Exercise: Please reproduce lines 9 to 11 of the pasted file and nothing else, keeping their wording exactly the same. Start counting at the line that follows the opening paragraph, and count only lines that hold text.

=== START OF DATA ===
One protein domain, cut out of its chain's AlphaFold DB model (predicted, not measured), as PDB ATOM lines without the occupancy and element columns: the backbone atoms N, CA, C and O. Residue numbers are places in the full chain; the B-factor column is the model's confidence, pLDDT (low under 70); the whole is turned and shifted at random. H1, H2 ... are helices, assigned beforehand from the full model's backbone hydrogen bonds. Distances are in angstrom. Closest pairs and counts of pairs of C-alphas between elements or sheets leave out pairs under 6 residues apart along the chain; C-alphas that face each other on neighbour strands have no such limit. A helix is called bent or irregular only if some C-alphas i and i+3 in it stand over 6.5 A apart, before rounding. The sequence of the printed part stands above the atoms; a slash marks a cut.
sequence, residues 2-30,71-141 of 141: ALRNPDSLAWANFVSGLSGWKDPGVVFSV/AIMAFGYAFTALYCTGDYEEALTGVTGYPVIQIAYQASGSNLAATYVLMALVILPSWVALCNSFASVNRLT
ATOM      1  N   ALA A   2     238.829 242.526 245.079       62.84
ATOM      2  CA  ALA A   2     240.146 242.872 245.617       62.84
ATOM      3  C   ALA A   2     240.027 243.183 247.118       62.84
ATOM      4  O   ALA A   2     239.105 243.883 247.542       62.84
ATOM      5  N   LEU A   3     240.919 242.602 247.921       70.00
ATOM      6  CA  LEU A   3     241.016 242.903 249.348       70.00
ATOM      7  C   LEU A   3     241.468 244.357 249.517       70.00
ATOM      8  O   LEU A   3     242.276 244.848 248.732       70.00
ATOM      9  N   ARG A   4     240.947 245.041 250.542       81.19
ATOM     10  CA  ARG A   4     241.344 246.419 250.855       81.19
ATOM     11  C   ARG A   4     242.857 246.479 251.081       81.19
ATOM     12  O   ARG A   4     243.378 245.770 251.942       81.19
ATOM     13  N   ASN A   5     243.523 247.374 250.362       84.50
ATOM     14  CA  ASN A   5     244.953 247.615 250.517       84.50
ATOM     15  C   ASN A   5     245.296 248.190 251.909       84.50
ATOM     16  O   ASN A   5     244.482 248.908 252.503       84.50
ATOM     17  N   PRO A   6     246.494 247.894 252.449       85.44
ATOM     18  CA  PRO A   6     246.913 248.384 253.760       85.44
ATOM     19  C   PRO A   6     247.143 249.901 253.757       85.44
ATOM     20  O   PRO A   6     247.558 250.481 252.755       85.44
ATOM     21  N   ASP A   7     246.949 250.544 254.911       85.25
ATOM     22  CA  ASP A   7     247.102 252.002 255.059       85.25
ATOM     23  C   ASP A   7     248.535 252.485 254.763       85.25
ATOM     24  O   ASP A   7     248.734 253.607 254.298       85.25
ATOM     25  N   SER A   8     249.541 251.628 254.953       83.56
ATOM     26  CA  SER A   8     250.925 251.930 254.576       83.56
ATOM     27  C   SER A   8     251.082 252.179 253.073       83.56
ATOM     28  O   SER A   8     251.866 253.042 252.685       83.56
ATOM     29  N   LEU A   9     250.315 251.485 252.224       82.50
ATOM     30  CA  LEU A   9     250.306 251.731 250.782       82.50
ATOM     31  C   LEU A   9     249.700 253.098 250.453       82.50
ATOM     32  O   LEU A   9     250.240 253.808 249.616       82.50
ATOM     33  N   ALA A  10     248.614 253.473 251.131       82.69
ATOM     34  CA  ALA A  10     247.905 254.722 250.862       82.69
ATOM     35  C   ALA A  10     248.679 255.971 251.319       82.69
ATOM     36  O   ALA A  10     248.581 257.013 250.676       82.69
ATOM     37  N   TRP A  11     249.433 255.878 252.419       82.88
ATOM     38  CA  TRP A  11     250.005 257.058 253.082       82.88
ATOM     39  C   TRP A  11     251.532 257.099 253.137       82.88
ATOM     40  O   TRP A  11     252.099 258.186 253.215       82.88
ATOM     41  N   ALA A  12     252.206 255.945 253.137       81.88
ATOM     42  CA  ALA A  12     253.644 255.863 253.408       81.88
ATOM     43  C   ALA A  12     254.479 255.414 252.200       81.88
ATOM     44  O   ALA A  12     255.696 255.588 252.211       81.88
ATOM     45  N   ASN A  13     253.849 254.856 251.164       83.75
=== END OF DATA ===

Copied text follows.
ATOM      8  O   LEU A   3     242.276 244.848 248.732       70.00
ATOM      9  N   ARG A   4     240.947 245.041 250.542       81.19
ATOM     10  CA  ARG A   4     241.344 246.419 250.855       81.19